Menu

NSE - Nuclear Science & Engineering at MIT

FAQ | Contact | Jobs | NSE Policies

NEWS

Awards

NSE Awards Archive

NSE’s Boyd and Dykhuis win 2015 Innovations in Fuel Cycle Research Awards

NSE’s William Boyd and Andrew Dykhuis have won awards in the 2015 Innovations in Fuel Cycle Research Awards sponsored by the U.S. Department of Energy, Office of Fuel Cycle Technologies.

William Boyd, a Ph.D. student in Nuclear Science and Engineering, has been awarded a First Place prize in the category of Nuclear Science and Engineering. His award-winning research paper, “The OpenMOC Method of Characteristics Neutral Particle Transport Code,” was published in the Annals of Nuclear Energy in June 2014.

Andrew Dykhuis, also a Ph.D. student in Nuclear Science and Engineering, has been awarded a Second Place prize in the category of Advanced Fuels. His award-winning research paper, “HOGNOSE: A New Model for Corrosion in PWRs,” was presented at the American Nuclear Society Annual Meeting in June 2015.

The Innovations in Fuel Cycle Research Awards program is designed to: 1) award graduate and undergraduate students for innovative fuel-cycle-relevant research publications, 2) demonstrate the Department of Energy’s commitment to higher education in fuel-cycle-relevant disciplines, and 3) support communications among students and DOE representatives.

The program awarded 18 prizes in 2015 for student publications relevant to the nuclear fuel cycle. In addition to cash awards, award-winning students will have a variety of other opportunities.

Learn more about the Innovations in Fuel Cycle Research Awards program

photo William Boyd (L), Andrew Dykhuis (R)

Four NSE students win NEUP support

NSE’s Sterling Harper was one of 32 graduate students across the country to be awarded a Nuclear Energy University Programs Fellowship given by the US Department of Energy. Harper’s project focuses on modeling nuclear reactors. He is writing software that can be used to calculate how many neutrons of different energies are in a reactor and is designing tools to determine the reactor’s safety, failure modes, power potential, and radioactive waste production. Harper works with NSE Professors Benoit Forget and Kord Smith.

As an NEUP graduate fellow, Harper will receive $50,000 annually over the next three years in addition to a summer internship at a National Laboratory.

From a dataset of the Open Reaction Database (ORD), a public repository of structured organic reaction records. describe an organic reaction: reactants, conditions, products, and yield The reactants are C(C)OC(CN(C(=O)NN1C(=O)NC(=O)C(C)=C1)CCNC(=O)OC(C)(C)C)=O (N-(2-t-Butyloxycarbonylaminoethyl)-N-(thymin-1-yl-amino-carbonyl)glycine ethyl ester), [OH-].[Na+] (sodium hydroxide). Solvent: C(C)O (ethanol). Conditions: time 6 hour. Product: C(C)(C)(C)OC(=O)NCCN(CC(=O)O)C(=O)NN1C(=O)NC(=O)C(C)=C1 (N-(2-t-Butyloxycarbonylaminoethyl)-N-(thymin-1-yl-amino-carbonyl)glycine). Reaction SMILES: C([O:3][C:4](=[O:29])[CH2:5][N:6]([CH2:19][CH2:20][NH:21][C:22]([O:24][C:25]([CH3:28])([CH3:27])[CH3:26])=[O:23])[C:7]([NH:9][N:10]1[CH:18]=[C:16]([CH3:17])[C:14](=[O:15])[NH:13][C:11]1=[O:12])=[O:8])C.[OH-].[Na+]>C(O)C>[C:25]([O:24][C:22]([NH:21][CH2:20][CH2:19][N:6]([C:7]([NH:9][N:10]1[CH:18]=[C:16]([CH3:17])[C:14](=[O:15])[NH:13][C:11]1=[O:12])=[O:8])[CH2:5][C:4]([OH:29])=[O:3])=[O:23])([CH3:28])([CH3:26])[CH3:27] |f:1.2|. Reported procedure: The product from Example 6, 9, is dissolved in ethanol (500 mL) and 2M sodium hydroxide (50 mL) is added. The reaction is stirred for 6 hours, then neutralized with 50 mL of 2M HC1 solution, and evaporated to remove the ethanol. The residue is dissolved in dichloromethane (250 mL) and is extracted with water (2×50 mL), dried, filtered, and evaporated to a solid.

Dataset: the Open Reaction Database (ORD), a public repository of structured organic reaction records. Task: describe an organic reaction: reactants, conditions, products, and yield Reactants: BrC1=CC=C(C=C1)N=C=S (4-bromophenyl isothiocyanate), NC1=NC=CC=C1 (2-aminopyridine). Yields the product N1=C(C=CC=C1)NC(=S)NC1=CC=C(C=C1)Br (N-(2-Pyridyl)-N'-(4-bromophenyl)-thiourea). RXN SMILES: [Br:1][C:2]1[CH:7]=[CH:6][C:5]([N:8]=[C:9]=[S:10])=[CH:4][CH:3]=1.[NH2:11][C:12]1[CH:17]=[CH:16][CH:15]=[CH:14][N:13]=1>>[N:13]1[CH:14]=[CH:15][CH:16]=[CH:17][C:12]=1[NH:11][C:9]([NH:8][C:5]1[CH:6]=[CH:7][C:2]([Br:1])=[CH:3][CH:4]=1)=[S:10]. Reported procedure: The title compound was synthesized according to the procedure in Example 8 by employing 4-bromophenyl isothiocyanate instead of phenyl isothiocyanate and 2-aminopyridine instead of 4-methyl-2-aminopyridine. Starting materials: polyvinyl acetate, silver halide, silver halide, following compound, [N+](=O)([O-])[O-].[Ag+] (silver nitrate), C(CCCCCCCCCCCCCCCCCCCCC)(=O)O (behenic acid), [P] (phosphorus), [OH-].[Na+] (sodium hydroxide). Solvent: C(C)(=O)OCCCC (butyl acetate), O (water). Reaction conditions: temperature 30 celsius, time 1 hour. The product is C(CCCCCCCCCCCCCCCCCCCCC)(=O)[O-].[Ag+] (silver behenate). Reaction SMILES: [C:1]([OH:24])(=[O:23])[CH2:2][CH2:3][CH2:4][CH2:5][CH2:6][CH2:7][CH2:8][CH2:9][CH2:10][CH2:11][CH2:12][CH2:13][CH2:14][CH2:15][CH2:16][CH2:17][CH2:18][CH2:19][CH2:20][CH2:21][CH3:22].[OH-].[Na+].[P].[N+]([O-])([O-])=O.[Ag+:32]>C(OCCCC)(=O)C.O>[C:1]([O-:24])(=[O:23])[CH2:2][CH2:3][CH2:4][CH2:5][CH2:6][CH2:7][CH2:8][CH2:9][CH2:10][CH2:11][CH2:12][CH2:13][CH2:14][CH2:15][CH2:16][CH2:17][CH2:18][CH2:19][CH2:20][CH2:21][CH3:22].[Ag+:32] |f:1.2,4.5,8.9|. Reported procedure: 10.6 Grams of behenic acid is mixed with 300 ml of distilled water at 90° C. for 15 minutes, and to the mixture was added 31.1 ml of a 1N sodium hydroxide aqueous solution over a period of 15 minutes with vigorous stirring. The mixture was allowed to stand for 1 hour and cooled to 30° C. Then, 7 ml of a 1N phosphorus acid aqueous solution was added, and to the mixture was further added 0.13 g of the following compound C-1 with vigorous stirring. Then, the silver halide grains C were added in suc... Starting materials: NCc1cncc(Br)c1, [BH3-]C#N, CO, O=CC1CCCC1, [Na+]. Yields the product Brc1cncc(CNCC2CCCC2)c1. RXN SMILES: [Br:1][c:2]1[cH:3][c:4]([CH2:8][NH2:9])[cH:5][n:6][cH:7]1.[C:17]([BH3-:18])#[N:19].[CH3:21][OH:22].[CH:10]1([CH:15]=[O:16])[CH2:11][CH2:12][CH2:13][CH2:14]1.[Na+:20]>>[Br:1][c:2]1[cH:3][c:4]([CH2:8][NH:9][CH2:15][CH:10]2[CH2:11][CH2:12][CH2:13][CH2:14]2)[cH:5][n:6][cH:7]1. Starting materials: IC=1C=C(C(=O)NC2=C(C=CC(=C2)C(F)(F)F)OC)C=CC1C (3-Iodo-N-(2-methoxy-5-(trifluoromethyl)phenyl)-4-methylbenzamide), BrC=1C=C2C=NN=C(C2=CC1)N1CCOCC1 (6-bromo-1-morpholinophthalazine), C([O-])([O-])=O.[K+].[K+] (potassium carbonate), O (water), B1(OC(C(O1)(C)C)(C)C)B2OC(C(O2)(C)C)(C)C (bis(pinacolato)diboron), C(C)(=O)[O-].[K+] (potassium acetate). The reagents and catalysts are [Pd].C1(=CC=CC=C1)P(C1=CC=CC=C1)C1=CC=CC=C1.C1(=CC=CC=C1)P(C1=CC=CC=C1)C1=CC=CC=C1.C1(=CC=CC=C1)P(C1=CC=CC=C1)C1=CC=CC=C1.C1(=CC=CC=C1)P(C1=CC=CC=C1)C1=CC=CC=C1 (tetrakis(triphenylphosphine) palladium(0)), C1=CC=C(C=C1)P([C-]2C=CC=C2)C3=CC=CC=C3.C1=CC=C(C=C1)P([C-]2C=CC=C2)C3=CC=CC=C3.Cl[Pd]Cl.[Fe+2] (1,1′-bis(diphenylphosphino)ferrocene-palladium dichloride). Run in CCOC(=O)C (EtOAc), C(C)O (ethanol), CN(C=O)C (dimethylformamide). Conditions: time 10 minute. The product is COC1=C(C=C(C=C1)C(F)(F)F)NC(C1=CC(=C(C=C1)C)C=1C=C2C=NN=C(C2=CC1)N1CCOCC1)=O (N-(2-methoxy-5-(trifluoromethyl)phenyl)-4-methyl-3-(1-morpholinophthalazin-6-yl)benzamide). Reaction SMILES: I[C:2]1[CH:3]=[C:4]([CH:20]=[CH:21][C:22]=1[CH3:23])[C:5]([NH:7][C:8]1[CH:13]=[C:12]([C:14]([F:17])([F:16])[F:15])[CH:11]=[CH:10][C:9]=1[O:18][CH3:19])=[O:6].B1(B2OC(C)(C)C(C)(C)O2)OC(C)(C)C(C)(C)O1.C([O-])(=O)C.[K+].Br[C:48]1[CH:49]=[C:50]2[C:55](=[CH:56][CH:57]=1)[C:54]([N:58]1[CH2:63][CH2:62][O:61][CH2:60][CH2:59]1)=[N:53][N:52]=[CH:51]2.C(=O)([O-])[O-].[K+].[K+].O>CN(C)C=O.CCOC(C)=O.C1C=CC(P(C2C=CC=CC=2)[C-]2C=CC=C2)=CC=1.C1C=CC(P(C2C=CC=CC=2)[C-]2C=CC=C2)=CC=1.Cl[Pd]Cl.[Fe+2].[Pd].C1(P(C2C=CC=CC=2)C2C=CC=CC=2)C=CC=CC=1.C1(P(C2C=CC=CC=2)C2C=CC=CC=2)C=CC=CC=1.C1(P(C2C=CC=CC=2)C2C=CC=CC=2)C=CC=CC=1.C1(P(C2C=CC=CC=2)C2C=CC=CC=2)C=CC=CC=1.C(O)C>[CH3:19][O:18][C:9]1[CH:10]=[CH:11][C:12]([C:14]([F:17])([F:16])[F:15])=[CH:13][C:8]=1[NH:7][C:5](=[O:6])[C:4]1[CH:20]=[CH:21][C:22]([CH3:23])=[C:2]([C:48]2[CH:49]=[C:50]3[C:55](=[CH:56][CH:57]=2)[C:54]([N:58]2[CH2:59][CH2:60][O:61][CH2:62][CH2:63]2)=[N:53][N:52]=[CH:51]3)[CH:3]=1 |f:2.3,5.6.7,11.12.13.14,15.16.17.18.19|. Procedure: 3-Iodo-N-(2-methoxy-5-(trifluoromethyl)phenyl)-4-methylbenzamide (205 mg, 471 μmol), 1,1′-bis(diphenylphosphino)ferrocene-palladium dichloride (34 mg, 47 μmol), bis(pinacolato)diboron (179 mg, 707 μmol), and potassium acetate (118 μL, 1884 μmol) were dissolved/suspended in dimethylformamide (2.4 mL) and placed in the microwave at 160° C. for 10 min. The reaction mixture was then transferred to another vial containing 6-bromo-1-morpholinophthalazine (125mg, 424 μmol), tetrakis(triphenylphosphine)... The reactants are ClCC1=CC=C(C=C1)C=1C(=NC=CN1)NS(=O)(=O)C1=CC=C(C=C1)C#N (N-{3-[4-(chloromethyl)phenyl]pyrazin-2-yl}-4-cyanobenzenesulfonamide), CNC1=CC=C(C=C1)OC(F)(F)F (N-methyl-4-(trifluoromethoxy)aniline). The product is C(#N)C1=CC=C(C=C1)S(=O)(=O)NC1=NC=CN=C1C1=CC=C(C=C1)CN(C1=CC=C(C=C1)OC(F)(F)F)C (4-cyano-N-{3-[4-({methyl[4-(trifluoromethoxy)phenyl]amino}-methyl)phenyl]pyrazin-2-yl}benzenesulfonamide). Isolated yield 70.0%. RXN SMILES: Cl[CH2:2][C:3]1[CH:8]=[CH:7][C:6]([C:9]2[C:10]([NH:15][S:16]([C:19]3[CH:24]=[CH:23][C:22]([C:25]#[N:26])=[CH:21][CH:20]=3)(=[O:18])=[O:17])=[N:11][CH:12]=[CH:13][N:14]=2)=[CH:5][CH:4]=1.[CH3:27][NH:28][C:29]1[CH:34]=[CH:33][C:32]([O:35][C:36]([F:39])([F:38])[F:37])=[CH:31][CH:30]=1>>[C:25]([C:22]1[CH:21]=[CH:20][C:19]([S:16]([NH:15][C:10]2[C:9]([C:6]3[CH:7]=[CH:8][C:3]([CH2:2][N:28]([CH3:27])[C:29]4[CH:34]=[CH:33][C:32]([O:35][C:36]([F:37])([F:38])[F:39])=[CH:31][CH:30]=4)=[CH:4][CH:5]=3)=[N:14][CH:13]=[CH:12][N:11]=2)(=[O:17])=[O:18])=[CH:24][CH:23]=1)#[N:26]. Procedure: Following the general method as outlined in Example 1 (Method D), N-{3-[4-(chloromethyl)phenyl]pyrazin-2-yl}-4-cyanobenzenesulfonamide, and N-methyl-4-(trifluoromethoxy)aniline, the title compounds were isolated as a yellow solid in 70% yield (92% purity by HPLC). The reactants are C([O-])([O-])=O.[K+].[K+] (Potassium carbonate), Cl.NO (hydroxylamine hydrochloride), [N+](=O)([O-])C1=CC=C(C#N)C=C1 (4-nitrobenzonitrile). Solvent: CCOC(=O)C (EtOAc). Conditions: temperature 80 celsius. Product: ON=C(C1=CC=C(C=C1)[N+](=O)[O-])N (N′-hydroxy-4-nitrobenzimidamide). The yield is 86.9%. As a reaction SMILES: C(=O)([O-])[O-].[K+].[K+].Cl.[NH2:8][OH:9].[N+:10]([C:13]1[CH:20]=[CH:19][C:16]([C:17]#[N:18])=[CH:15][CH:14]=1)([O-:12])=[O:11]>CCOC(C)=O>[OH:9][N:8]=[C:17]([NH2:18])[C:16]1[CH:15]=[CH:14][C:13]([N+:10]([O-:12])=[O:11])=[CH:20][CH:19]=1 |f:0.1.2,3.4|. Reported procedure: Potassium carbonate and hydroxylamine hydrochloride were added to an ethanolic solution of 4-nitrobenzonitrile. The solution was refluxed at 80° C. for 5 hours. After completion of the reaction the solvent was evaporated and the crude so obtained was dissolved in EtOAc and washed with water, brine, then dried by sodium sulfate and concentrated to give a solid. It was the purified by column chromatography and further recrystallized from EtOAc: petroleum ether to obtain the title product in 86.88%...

NSE undergraduates Luisa Kenausis, Sean Lowder, and Vivian Tran (course 22 and course 8) are among 59 undergraduates awarded scholarships in nuclear energy-related engineering and science programs at universities across the country. Kenausis has completed three UROPs with Professor Forget; Lowder will be spending this summer working with Professor Jacopo Buongiorno; and Tran has worked Professors Forget, Short, and Yildiz on four UROP projects. Undergraduates will each receive a $7,500 scholarship.

Learn more about NEUP Fellowships and Scholarships

photo L to R: Harper, Kenausis, Lowder, Tran


NSE’s Miaomiao Jin win best poster award at CASL workshop

NSE graduate student Miaomiao Jin has won the award for the best poster presented at the 2015 CASL Annual Education Workshop.

Jin works with NSE Professor Short, in the meso-scale nuclear materials (MNM) group which focuses on microstructural level and engineering scale modeling and experiments. He works on the porous corrosion deposits on fuel rod surfaces, known as CRUD (an abbreviation for ‘Chalk River Unidentified Deposits’), in nuclear reactors. Jin’s work contributes the development of a mulitphysics model (MAMBA-BDM) to characterize the deposition and influences of CRUD on fuel rods.

The winning poster featured a study on film boiling and heat transfer regimes in CRUD. With the assumption of film boiling in CRUD at high heat fluxes, the study shows how heat transfer, fluid flow, and chemical reactions can be coupled and solved to characterize the distribution of several key variables including temperature. These measurements can in turn be used in subsequent calculations of cladding oxidation.

CASL is the US Department of Energy’s Consortium for Advanced Simulation of Light Water Reactors. It connects fundamental research and technology development through an integrated partnership of government, academia, and industry that extends across the nuclear energy enterprise.

Learn more about MNM
Learn more about CASL

NSE’s Guanyu Su wins poster award

NSE graduate student Guanyu Su won the 3rd Place Poster Award at the 9th International Conference on Boiling and Condensation Heat Transfer, which took place in Boulder Colorado. The poster titled “Experimental study of boiling inception under exponentially escalating heat flux” was co-autored by Guanyu Su, Matteo Bucci, Thomas McKrell and Jacopo Buongiorno, and was among 60 posters presented at the conference.

2015 NSE Awards

The Department of Nuclear Science and Engineering and the student chapter of the American Nuclear Society hosted the annual awards dinner on on April 29, 2015. Meet the award winners.

...more

NSE’s Jake Jurewicz wins best student paper award at NUTHOS10

NSE graduate student Jake Jurewicz has won the award for the best student paper submitted to the 10th International Topical Meeting on Nuclear Thermal Hydraulics, Operation and Safety (NUTHOS10). Jurewicz’s paper describes the detailed design of a spar-type platform for an offshore floating nuclear power plant.He presented the paper to an international audience at the conference in Okinawa, Japan on December 18th.